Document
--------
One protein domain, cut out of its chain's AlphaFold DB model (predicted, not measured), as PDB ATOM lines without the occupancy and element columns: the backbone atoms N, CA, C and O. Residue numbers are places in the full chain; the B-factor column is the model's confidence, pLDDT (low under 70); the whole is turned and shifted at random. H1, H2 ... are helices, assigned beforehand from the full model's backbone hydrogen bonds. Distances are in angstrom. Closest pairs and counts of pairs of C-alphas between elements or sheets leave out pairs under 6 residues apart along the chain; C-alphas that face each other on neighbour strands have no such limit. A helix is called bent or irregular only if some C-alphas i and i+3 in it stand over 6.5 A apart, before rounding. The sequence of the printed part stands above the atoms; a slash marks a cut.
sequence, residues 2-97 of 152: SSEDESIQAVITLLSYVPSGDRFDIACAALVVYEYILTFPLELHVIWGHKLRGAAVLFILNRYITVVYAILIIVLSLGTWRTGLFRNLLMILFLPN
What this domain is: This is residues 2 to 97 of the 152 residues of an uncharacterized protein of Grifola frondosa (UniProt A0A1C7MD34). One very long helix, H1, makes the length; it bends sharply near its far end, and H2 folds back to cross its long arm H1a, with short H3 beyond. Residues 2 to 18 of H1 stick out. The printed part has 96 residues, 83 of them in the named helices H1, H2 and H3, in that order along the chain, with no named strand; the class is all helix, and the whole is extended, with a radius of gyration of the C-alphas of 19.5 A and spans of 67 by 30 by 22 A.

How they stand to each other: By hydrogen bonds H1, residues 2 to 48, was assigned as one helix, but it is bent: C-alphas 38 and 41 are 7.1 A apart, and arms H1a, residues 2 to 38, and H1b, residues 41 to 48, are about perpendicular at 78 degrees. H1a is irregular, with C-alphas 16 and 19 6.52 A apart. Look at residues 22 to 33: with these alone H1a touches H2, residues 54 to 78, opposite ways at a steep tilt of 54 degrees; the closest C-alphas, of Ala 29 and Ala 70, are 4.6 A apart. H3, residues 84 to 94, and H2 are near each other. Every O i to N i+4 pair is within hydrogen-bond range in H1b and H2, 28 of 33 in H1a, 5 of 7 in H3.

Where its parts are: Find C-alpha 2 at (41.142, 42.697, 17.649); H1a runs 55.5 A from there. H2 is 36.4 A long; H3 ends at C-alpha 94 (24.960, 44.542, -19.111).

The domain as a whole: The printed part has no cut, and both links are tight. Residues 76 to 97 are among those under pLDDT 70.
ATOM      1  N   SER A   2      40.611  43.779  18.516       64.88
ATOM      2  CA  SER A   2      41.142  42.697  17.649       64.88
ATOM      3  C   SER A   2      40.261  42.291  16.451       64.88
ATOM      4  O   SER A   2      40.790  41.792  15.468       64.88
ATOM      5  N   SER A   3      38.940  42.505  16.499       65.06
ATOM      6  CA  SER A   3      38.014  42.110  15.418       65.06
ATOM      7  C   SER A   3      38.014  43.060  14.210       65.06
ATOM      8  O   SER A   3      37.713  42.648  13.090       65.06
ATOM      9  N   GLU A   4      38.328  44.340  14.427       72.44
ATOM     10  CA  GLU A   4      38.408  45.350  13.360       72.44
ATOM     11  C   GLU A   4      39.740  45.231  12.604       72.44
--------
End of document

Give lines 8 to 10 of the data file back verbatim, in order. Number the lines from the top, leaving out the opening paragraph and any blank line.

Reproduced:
ATOM      3  C   SER A   2      40.261  42.291  16.451       64.88
ATOM      4  O   SER A   2      40.790  41.792  15.468       64.88
ATOM      5  N   SER A   3      38.940  42.505  16.499       65.06